The BBC’s director-general has said there could be a “paring back” of BBC News services as a result of the coronavirus (Covid-19) outbreak, but said its priority is to keep services going.
Taking questions from MPs this morning, Tony Hall said the BBC had recorded 52m unique users online for information on coronavirus.
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He said the BBC’s aim is to “deliver as much useful public information as we can” on Covid-19, with 596 cases and ten deaths reported in the UK so far.
“In the end we have to make sure that at the core our news services keep transmitting on television and on radio,” said the outgoing BBC boss.
He said the BBC was “gaming out” what would happen if a certain percentage of its staff is affected by coronavirus of if there is a case in one of its newsrooms or radio stations.
“There could be a paring back of services – I hope there won’t be,” he said. “But you could imagine a local station or some other part of our network of news operations being out of action for a period.”
He said the BBC was working through how it could cope with that and keep broadcasting information to the public.
“At the moment we are intent on keeping absolutely everything open, all our networks going because we know that globally, nationally and locally people turn to us – as they did during the floods [in the north of England] – they turn to us for information.”
He added: “The primary purpose is to keep our services going. If we were hit to a high degree by sickness then our priority is to make sure that we have a service people can turn to and that that service keeps going.”
Lord Hall was appearing before members of the Digital, Culture, Media and Sport Select Committee in its first hearing under new chairman Julian Knight MP.
Repeating comments by Culture Secretary Oliver Dowden, who said the BBC lacks “genuine diversity of thought and experience”, Knight asked Lord Hall if he believed the BBC was “too woke”.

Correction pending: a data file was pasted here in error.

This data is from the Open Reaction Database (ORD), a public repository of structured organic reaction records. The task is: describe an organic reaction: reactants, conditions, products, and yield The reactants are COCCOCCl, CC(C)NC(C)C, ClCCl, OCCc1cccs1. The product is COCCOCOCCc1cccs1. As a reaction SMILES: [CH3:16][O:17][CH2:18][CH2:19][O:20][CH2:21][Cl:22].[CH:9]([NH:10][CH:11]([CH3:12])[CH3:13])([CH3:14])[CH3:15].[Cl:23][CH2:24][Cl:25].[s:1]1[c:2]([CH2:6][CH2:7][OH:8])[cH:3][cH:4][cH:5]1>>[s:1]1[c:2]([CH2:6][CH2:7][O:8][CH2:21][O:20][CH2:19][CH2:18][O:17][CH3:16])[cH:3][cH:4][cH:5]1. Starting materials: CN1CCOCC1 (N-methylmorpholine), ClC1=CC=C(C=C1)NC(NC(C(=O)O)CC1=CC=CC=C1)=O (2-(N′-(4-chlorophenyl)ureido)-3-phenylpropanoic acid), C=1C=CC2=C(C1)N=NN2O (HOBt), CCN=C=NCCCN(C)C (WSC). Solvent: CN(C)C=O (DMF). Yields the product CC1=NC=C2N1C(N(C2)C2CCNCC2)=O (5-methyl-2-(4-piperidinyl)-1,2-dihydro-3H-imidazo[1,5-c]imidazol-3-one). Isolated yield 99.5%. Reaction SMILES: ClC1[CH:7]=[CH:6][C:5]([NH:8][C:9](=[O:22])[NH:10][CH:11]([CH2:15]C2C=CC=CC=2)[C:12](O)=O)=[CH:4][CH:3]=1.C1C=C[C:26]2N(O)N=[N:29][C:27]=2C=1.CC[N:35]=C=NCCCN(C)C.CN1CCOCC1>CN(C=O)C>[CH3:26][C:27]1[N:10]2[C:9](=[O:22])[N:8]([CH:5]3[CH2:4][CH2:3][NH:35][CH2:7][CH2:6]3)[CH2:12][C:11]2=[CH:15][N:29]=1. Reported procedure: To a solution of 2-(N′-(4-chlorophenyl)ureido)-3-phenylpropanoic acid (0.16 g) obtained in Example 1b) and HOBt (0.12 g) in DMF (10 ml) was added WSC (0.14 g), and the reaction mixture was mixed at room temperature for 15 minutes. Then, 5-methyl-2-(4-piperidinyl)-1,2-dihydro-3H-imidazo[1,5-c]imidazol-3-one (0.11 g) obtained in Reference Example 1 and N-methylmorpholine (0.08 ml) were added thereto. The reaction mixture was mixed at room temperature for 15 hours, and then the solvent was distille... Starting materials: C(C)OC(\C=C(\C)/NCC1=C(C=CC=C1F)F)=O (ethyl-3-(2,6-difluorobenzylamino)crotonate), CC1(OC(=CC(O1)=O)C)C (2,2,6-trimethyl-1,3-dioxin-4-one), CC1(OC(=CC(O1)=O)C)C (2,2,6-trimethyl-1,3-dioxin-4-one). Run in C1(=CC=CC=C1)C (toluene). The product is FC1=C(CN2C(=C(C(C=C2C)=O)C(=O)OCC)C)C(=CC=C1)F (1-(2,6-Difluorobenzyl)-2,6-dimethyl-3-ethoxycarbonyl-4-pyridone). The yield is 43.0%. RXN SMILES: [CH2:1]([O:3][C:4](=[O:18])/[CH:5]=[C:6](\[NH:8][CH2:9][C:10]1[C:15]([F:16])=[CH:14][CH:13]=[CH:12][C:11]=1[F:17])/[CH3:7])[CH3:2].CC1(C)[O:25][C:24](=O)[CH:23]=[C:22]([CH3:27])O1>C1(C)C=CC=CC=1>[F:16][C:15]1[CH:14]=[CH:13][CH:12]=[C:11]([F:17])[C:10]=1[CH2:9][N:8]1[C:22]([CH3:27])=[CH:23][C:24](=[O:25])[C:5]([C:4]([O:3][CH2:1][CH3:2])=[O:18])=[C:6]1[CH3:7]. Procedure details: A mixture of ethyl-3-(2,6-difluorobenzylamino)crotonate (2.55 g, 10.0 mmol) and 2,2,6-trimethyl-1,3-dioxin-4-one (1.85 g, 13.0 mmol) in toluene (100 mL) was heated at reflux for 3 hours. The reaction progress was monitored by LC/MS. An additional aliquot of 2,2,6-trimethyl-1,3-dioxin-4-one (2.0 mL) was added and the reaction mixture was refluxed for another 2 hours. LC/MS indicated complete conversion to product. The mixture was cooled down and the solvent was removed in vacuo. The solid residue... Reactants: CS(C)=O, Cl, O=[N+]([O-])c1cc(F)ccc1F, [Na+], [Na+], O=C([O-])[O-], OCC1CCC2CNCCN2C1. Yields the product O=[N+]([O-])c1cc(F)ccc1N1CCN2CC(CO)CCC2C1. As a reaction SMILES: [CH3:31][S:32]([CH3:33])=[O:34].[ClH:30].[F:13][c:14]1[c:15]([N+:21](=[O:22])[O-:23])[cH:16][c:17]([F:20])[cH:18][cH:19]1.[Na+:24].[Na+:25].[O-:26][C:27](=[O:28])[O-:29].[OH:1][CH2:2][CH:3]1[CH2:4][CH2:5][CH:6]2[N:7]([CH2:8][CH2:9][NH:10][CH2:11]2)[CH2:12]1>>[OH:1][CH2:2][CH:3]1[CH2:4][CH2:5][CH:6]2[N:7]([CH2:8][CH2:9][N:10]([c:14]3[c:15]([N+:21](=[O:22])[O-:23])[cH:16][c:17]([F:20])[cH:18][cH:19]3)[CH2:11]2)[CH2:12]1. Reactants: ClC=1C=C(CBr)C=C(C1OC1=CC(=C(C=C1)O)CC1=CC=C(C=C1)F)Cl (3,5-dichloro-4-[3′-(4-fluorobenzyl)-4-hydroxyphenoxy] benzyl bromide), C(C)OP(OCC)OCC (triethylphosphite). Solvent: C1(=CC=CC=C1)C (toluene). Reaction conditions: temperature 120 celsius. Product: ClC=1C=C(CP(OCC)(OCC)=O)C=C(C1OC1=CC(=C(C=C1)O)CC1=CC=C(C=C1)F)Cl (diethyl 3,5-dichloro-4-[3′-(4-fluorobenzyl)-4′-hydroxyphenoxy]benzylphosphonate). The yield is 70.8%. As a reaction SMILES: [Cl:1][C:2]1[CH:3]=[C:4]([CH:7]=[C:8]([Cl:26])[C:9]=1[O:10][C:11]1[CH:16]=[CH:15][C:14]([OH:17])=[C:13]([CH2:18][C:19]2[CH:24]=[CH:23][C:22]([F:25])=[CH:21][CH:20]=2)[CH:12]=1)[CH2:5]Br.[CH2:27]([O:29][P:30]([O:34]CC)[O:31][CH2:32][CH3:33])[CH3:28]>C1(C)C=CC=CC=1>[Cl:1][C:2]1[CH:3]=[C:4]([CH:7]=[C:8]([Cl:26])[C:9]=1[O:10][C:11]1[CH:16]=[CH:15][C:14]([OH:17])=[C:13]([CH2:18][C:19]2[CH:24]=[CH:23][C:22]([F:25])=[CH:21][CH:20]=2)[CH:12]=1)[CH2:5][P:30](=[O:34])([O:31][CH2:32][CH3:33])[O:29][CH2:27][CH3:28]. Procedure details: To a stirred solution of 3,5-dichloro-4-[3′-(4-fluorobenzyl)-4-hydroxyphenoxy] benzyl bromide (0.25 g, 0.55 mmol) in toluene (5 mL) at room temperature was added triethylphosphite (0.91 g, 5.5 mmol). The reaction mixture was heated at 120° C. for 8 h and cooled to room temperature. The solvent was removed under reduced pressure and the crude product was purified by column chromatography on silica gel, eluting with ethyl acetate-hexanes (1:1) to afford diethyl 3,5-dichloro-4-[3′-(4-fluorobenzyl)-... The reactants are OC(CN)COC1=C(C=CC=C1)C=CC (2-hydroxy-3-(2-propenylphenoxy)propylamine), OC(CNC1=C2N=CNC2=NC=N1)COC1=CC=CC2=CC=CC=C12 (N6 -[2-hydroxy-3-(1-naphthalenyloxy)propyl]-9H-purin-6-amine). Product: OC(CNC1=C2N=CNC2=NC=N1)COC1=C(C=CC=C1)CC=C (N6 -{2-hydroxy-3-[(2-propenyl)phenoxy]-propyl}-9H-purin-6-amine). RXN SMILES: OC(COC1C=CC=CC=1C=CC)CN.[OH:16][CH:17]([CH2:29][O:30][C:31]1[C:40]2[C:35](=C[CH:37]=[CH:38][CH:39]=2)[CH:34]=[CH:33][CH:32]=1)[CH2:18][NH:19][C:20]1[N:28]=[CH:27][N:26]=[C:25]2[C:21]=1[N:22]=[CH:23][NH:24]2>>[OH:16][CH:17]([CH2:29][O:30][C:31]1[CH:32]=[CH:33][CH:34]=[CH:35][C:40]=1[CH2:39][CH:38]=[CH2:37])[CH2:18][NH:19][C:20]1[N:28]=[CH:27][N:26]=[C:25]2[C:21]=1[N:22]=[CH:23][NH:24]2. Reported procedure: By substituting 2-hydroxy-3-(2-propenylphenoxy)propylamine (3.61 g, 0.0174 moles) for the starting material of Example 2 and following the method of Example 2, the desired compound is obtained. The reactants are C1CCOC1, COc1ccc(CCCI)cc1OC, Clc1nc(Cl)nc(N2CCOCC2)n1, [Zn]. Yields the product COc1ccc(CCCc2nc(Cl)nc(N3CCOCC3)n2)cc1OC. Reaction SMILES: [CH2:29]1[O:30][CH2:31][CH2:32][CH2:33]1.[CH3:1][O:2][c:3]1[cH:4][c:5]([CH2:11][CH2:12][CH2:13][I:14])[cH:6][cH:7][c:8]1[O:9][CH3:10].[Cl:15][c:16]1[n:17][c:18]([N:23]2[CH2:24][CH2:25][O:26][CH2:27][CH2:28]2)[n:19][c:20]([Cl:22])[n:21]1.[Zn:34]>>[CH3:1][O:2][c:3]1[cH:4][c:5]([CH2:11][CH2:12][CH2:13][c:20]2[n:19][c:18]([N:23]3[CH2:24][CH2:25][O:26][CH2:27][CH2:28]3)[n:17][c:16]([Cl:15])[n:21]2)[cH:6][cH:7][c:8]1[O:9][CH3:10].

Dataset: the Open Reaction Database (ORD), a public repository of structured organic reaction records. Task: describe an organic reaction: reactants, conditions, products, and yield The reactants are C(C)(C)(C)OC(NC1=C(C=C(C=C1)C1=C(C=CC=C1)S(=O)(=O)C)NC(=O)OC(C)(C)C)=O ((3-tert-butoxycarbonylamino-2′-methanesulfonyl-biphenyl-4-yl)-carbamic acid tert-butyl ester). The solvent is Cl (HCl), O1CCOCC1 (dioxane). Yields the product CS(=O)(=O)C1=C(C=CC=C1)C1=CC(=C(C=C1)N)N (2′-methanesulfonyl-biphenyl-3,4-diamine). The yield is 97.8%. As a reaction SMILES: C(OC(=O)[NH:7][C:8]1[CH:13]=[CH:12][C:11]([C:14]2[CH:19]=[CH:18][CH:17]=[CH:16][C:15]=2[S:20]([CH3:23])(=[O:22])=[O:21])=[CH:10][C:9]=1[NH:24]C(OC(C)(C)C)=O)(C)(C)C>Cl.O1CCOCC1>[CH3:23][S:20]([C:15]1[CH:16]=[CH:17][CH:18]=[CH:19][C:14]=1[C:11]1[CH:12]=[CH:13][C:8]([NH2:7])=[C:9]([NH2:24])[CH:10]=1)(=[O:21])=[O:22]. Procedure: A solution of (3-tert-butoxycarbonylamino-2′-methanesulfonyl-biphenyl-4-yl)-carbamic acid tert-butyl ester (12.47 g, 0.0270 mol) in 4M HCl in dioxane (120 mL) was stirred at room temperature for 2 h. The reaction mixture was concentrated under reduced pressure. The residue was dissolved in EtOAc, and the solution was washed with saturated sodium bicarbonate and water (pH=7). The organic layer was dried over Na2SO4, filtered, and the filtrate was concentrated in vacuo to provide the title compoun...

“I believe that we should be diverse in all that it means,” said Lord Hall. “I don’t know whether that’s woke or not to be honest with you. That’s what I think a good organisation should be.
“That’s how you get better ideas for programmes, by reflecting the diversity of the UK. And I think equality of expression and people’s ability to say what they want to say is also important.”
According to Lord Hall, 21m out of 25m UK households pay the TV licence, which costs just over 40p per day (£154.50 a year). Some 70 per cent of people pay for it by direct debit.
The licence fee brings in just short of £4bn a year for the BBC and is its principal source of funding.
It is a crime to evade paying the TV licence, but the Government is currently consulting the public on decriminalising non-payment and replacing it with alternative enforcement action.
Lord Hall said he did not believe decriminalisation was an “open and shut” case, but added: “None of us want people going to prison for non-payment on the licence fee.”
Just five people were jailed in 2018 as a result of evading licence-fee payment, but Lord Hall said the sentences covered other charges as well.
The BBC took the decision to stop giving free TV licences to most over-75s last year after the budget for doing so was passed on the corporation. The change comes into effect in June this year.
John Nicolson MP asked BBC bosses, including chairman Sir David Clementi and policy director Clare Sumner, if the BBC was prepared to take 80 and 90-year-olds to court.
Lord Hall said the BBC had set up a “special team” to make sure its communications with the over-75s about paying the licence fee are “sensitive”.
“I don’t want to see people going to court, of course I don’t,” said Lord Hall, but he said it is “conceivable” that 90-year-olds could end up there.
“Imagine the reputation damage,” said Nicolson, who added the BBC could end up in the “bizarre position” of sending news teams to cover the elderly being taken to court over non-payment.
But Sumner said this was “highly unlikely”.
In a recent poll of nearly 1,000 Press Gazette readers, a majority voted to maintain the licence fee, but a significant minority (47 per cent) opted for change, although there was no consensus on an alternative funding model.
Picture: Parliament TV